I’m mean, we’re leading people, not machines (Terminator reference).

People are different, they change, we change, and organizations change; so good leadership is about adaptability and responding to the needs of your team and organization.

Being on auto-pilot is not an option.

Leaders have to be consciously leading and learning all of the time.

And this has never been more true for me as leader than it has recently. In my various leadership roles, I’ve been reminded (painfully, in some cases) that leadership is HARD.

For the next three weeks, I’m directing a service learning project in Dallas, Texas. This is a massive project that includes 3 other staff members and 17 participants coming from eight countries to volunteer.

It’s a real passion project for me and a super huge learning experience.

So now that I’m in Dallas working with the staff preparing for all of the volunteers to arrive, I’ve realized that this is a major opportunity here for me to share my experiences, challenges, and leadership lessons with all of you. Some days I may post on the Facebook Fan Page, LinkedIn, and Twitter and when I have more time I’ll blog about it.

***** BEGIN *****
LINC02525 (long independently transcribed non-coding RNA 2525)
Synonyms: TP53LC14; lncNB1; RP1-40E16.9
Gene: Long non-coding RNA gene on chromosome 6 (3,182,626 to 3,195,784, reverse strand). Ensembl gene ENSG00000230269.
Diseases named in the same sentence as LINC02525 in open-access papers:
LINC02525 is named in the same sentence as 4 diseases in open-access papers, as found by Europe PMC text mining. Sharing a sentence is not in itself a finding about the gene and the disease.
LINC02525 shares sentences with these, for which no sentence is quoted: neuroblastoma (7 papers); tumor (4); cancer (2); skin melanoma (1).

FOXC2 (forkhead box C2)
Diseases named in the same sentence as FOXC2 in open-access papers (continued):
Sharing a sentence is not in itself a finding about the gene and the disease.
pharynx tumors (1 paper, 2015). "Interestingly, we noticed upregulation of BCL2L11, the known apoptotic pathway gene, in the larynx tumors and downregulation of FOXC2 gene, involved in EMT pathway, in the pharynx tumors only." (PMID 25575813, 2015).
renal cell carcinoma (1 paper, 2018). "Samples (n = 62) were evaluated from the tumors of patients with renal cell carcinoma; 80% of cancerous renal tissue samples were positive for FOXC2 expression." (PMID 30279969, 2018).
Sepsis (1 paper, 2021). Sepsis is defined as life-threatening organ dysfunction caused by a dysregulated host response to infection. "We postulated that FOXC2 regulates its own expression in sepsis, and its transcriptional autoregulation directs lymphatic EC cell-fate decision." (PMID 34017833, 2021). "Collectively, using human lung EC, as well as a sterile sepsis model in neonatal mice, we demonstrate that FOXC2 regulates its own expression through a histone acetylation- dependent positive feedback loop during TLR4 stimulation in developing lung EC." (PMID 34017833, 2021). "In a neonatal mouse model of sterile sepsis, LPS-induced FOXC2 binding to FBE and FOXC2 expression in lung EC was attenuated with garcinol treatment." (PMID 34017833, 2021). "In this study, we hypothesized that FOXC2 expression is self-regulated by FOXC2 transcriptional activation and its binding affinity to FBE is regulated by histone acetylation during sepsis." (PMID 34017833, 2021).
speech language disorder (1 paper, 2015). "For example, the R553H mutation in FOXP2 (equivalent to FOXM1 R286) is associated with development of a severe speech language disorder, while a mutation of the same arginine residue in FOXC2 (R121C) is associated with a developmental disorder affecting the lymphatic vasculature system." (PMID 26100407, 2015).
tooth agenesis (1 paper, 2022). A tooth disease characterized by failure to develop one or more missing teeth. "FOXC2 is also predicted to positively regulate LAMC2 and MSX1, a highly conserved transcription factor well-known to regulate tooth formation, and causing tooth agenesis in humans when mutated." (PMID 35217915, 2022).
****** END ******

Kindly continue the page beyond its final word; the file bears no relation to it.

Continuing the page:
But this is a chance for me to grow as a leader; and it just makes sense to share this experience with ALL OF YOU. And I’ll start by sharing with you the first mistake I made.

 

Lesson #1 Team building

Bringing a group together to be a strong cohesive team has to be done with intention; it doesn’t happen by accident, even when your group has chemistry. But when the staff and I arrived on site, we started our day by digging deep into logistics, drafting a “to-do” list, and getting it done. By the end of the day, we were all a bit burned out, feeling a bit testy, and disconnected.